Taking Responsibility for Yourself: Promoting Your Happiness

You may have fallen victim to your daily routine becoming a series of tedious demands and unfulfilling obligations.

Kid’s soccer games, mowing the lawn, pick up the dry cleaning, visit your mother-in-law, do the dishes, take the dog to the vet, clean the house, buy a bunch groceries…We are all bombarded everyday with tasks, people, work, and obligations that make demands on our time and energy. It’s easy to let these things dictate your existence.

Taking care yourself is something most preach, but have trouble practicing. We don’t take our own medicine. Your happiness is just as important as anyone else’s. You can be a role model to others so they watch you and see you care for yourself and they learn to do the same. But this is hard.

You need to put limits on your demands in order to care for yourself. Many of my clients will say that this is selfish, but it’s more about self-preservation. How can we care for others, contribute to the people and priorities in our lives, if we do not care for ourselves first. Who cares for the caregiver? Who provides for the provider?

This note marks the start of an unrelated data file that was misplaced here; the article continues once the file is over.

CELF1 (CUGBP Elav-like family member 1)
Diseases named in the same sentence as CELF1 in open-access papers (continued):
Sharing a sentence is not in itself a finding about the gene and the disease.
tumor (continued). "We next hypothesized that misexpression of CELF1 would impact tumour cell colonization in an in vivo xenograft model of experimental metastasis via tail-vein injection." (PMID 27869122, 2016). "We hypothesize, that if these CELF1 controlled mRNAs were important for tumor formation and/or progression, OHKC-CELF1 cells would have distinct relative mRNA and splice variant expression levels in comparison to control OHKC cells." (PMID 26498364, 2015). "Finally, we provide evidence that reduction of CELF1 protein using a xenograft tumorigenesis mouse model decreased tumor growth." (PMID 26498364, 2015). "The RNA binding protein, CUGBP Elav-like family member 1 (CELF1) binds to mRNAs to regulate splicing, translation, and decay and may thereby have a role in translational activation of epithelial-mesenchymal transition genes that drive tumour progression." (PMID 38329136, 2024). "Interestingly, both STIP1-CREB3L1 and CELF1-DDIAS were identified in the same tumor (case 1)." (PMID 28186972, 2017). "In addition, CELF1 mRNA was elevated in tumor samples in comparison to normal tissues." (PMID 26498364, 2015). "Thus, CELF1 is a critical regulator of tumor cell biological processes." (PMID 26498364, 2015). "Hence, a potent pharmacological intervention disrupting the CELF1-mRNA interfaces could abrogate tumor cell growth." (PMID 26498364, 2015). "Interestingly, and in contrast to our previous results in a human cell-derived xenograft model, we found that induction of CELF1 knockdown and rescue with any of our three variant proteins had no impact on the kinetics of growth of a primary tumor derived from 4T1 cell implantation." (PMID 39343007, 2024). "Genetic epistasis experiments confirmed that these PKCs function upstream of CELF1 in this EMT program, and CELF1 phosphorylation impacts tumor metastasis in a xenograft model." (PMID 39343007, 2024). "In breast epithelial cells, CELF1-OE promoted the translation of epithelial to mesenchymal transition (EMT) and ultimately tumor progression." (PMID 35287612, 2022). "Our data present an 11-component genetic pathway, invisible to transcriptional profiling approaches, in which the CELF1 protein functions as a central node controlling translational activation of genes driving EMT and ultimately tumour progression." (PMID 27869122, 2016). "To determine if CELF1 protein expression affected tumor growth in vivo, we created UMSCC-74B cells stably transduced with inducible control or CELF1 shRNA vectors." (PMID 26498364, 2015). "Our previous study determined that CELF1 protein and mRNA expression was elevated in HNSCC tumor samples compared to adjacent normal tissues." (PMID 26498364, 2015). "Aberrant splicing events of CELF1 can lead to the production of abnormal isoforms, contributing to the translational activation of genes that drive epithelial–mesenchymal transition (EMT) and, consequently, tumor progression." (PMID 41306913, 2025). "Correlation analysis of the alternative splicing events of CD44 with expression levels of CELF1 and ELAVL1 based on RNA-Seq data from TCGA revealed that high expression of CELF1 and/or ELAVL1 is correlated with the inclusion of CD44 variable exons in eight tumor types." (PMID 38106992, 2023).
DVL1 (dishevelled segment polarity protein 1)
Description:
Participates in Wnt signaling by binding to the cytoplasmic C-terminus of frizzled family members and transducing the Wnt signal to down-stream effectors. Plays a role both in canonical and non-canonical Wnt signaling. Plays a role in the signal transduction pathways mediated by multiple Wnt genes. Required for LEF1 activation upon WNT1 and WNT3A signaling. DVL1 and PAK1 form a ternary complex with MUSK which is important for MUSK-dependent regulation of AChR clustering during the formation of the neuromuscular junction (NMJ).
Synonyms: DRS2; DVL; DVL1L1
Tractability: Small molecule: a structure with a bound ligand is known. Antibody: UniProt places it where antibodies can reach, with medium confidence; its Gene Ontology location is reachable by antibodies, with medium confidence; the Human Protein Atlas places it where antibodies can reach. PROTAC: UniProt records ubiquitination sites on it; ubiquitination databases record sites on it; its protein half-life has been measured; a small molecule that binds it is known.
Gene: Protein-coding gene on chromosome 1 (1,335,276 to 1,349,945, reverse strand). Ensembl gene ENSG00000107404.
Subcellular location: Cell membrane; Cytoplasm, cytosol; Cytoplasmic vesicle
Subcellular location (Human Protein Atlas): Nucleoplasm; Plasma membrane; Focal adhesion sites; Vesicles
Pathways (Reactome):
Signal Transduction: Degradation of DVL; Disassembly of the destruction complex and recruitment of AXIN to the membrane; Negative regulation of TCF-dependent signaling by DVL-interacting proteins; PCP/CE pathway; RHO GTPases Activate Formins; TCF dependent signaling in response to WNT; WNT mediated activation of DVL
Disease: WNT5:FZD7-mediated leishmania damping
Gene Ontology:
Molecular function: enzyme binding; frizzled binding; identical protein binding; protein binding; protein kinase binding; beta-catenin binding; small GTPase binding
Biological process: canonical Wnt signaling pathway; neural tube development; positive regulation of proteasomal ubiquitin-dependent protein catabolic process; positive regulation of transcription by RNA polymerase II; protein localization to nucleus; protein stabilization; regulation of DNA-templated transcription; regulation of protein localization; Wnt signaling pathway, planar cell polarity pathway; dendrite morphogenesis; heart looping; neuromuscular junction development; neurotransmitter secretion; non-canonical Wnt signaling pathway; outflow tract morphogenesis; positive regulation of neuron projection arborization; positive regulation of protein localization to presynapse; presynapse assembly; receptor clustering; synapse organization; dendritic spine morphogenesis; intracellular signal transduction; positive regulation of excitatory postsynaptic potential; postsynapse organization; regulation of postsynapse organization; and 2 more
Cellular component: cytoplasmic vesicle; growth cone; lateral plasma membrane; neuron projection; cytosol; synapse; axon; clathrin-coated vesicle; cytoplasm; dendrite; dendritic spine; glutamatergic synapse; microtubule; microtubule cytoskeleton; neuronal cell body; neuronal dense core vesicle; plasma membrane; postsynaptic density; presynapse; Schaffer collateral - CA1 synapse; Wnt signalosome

It’s a good intention to put others first, but they learn that you will always be there to care for their problems, so they never care for themselves. It’s like when you were in grade school and someone cheated off of your test. They got the answers right, but have no understanding as to why. The more you solve others problems, the less able they are to care for themselves. It’s hard to watch people struggle, but that is how they grow.

We need to allow others to be accountable for themselves and take ownership over our own happiness. I tell my clients to choose to do something that they would have passed up for concern of what others might think. We can decide that we have as much right to do it as anyone else. We can catch ourselves about to discount it as “scary,” “pointless” or “frivolous.” These are obstacles from our past, which prevents us from changing for the better. We can also catch ourselves about to reject this opportunity, because it might not turn out perfectly. Instead, we can agree it doesn’t have to.
Many people are not used to putting themselves first in their own lives, but it is entirely appropriate to make ourselves a priority under these combat conditions. We are not being selfish. Selfish begins and ends with you. You take care of yourself and let everyone else be damned. Self-preservation means, “I take care of me so I can be there for everyone else.”
To be a good husband/wife, father/mother, son/daughter, brother/sister, friend/employee; you have to care for your own needs first. Self-preservation is like when you’re on an airplane and they go over the safety instructions. Selfish is only putting your air mask on while everyone else chokes. Selfless is putting everybody else’s air mask on while you choke. Self-preservation is putting on your air mask first so you can the help those around you.

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Shared by: Aaron Karmin, LCPC, Contributing Blogger

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